Taking up issues of travel, immigration, and cross-cultural encounter, both artists speak critically to the present moment. deSouza’s work, Through the Black Country, combines photography, painting, and text in an arresting restaging of the 19th-century explorer narrative. The work follows Hafeed Sidi Mubarak Mumbai, the fictional great-grandson of Sidi Mubarak Bombay – “Africa’s greatest 19th-century traveler” – in his journey of discovery through 2016 London. Both reenacting and upending the traditional colonial relationship, Through the Black Country positions modern-day England as the object of ethnographic investigation; in the process, deSouza casts sharp light on the contradiction at the heart of contemporary life. The work’s multiple inversions allow for the delight and vertigo of seeing the familiar made strange: in Mumbai’s telling, beer becomes a strange “flat warm brew,” soccer rendered the ritual kicking of a “spherical pig or cow’s skin.” The satire of the situation is as likely to provoke trembling as laughter, however, as Mumbai lays bare the absurd social conventions, paradoxes of history, and unspoken prejudices that characterize the 21st-century West. deSouza’s subtle wordsmithing is accompanied by images of the journey – Mumbai’s journal entries, maps, photographs, and sketches. Subverting expectations for picturesque postcard views, however, Mumbai delivers images only fleetingly familiar: unimpressive roadsides, borders, steamships. A startling re-presentation of the known, Through the Black Country challenges us to look at the world through another’s eyes, a task made more pointed by the fact that Mumbai incorporates deSouza’s own navigation as an immigrant from Africa to Britain. The work, like the rest of deSouza’s oeuvre, calls attention to the constructed-ness of historical narrative, allowing us to reimagine the past while gaining a critical consciousness of our own moment.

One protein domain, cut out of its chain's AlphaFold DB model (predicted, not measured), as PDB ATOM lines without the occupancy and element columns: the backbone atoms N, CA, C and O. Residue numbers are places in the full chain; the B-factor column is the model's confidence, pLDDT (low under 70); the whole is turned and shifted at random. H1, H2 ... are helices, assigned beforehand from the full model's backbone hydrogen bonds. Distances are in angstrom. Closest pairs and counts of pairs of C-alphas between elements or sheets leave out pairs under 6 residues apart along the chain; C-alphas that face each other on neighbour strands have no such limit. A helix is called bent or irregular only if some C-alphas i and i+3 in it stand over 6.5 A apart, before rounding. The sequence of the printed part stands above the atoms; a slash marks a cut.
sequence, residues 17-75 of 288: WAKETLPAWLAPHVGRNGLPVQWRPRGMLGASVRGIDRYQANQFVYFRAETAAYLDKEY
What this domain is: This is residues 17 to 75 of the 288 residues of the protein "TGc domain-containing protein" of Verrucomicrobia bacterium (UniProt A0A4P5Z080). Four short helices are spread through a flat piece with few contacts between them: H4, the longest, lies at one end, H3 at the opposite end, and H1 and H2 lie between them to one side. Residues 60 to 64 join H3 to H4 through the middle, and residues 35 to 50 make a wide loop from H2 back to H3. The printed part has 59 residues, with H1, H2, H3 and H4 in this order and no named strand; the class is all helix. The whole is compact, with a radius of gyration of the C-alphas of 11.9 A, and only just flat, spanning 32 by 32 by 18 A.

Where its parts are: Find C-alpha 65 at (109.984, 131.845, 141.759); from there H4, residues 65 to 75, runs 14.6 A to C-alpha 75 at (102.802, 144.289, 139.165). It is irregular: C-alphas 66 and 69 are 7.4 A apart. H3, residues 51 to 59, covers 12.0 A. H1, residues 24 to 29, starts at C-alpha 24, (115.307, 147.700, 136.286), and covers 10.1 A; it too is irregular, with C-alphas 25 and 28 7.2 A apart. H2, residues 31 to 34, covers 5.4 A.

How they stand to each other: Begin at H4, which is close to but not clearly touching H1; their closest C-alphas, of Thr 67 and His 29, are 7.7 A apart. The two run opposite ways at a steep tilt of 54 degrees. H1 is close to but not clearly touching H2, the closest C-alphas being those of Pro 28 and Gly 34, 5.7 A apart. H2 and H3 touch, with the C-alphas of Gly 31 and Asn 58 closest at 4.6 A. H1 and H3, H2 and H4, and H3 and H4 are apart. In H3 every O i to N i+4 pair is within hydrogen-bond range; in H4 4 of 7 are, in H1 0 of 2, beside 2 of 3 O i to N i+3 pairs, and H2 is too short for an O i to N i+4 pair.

Allan deSouza was born in 1958 in Nairobi, Kenya and grew up in the UK. His works have been exhibited worldwide including at The Phillips Collection, Washington, DC; The Pompidou Centre, Paris; International Center of Photography, NY; Museum Kunst Palast, Germany; Museum for African Art, NY; Smithsonian Museum, DC; Philadelphia Museum of Art; Gwangju Biennale, Korea and 3rd Guangzhou Triennale, China; Yerba Buena Center for the Arts, SF; Fowler Museum, LA; Krannert Art Museum, Champaign, IL. He lives and works in the Bay Area, California, where he is a Chair and Professor in the Department of Art Practice at the University of California, Berkeley.